If you have read Part 1 and Part 2 of this story, then you’ll know what happens next.
Happy Gluten Free Thanksgiving!
“NO!” My brain wanted to shout.
It was, indeed. A Thanksgiving Traditionalist nightmare.
“Well, people all over the globe eat this way.” I told myself.
“Actually, yes. Africa, Asia, South America, Antarctica…”
Look, if you have to hold Antarctica up as an example to defend your menu and food choices, then something is seriously wrong with your life. And besides, those continents don’t celebrate Thanksgiving.
But truth is truth, and facts are facts. We couldn’t go anywhere to eat anymore. Not with Stella and her Celiac Disease. Even if we packed her a dinner from home and went to Grandma’s, we would have to follow her like hawks to make sure she didn’t toddle over to the buffet or the cookie trays and eat something that would cause her hours of screaming and pain.
We would have to stay home and make our little family a Gluten Free Thanksgiving.
“Well,” said my mom. “If you’re not coming to our Thanksgiving dinner, then we are coming to yours.”
“Really?” I was surprised. “You guys would do that for us?”
I have a big family. Some of them are normal. They’re the in-laws.
The rest of us are like the biggest ball of twine in Minnesota… our lives are messy, tangled up together, bumbling around, having fun and in each other’s business all the time. Oh, the year this story takes place, we have, collectively, seventeen kids under the age of twelve.
One of those kids was my newly-born son, so I was busy with diapers and nursing and ‘new mom narcolepsy’. All that meant is that I was so fatigued every minute that I could, and often did, fall asleep mid conversation. Pardon my drooling. I have six kids, my thyroid just quit and my dog chewed another hole through the drywall. Would you like to come to my house for your Thanksgiving celebration? This would have been a great sacrifice for anyone, even without the gluten free part.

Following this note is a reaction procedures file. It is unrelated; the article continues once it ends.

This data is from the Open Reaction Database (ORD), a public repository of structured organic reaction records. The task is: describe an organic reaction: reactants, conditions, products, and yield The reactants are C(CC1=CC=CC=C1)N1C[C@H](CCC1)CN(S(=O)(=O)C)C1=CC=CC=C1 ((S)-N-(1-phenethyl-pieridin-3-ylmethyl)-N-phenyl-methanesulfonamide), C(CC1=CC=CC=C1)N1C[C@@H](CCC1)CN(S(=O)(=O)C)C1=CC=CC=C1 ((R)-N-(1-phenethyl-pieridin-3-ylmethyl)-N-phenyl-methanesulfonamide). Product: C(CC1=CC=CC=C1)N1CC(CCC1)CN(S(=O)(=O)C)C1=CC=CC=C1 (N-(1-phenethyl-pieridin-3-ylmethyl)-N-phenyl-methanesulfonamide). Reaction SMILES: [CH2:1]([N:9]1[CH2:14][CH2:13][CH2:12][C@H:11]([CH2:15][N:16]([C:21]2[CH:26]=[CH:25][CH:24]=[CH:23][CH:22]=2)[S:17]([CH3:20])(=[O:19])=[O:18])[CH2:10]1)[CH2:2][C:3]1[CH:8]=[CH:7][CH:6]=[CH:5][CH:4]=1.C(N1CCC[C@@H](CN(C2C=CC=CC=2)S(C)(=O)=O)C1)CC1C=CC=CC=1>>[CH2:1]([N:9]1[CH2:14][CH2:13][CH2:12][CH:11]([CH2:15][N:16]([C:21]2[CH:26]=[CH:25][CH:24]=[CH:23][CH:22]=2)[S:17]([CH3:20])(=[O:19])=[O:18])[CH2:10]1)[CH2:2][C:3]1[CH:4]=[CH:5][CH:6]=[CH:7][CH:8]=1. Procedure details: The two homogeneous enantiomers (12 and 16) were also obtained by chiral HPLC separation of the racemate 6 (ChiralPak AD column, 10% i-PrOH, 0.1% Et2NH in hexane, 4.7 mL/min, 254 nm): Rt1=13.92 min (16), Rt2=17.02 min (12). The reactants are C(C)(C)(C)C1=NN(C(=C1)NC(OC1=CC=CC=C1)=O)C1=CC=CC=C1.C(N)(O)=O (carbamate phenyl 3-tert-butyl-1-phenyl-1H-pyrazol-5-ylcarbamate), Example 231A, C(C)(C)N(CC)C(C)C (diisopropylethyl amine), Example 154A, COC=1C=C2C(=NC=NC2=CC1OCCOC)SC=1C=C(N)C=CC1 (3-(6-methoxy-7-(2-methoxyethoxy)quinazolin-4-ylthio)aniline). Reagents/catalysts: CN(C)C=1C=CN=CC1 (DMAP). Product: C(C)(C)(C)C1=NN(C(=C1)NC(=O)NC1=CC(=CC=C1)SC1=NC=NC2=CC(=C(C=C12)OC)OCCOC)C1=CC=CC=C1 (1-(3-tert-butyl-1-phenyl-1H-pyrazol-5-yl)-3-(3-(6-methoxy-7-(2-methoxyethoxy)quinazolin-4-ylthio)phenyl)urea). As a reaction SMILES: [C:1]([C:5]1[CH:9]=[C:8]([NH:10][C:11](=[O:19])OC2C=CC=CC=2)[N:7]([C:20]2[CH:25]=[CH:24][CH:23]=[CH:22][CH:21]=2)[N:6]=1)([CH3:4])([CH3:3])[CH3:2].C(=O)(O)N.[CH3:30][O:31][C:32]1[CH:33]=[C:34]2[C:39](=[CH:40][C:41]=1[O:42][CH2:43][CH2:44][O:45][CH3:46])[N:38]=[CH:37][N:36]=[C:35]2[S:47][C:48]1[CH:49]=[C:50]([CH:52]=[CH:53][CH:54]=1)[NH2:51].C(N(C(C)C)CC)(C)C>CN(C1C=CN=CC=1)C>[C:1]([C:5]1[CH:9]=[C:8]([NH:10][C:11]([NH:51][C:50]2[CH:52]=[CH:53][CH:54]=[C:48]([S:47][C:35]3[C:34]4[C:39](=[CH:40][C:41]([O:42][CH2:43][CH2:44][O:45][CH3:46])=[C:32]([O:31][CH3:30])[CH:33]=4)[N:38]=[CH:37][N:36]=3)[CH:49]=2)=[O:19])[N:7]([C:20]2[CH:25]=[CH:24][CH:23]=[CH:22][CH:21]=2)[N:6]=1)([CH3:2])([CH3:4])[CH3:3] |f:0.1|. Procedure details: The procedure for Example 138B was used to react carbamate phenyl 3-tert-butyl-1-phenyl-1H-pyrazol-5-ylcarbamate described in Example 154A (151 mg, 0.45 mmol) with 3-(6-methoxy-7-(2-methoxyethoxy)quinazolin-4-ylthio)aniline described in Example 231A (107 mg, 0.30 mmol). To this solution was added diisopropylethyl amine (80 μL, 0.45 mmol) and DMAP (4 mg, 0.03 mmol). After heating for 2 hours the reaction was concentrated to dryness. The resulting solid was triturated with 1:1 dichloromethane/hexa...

My poor sisters in law. They are both from families with much more decorum and manners. The rest of the bumblers I didn’t worry about. They were used to adapting. And besides, most of them are kids. They won’t even care if there is no stuffing or bread or pumpkin pie.
They have each other.
And that, after all, is the whole point of it. Thanksgiving or any holiday… the idea is to be thankful for each other. It’s not about the turkey, or the particular recipes you cherish, or the traditions and china plates passed down through the generations. It’s about being thankful for each other. And that’s what my extended family did that year. We let go of our expectations and our traditions, and we were glad that we had each other.
Doug made a feast of roasted turkey, mashed potatoes, corn bread stuffing, all gluten free and delicious. One brother and his wife brought cinnamon ice cream. Another brother and his wife brought paper plates, cups, and plastic silverware, which meant no one had to do the dishes. My sister made a mountain of veggies, freshly steamed and drizzled in butter and almonds. Sixteen little kids had the time of their life, playing hide and seek in every nook and cranny of my house. The dog ate scraps, cleaning the floor with great joy. I sat on the couch with the baby, a fatigued but grateful beached whale, sleeping.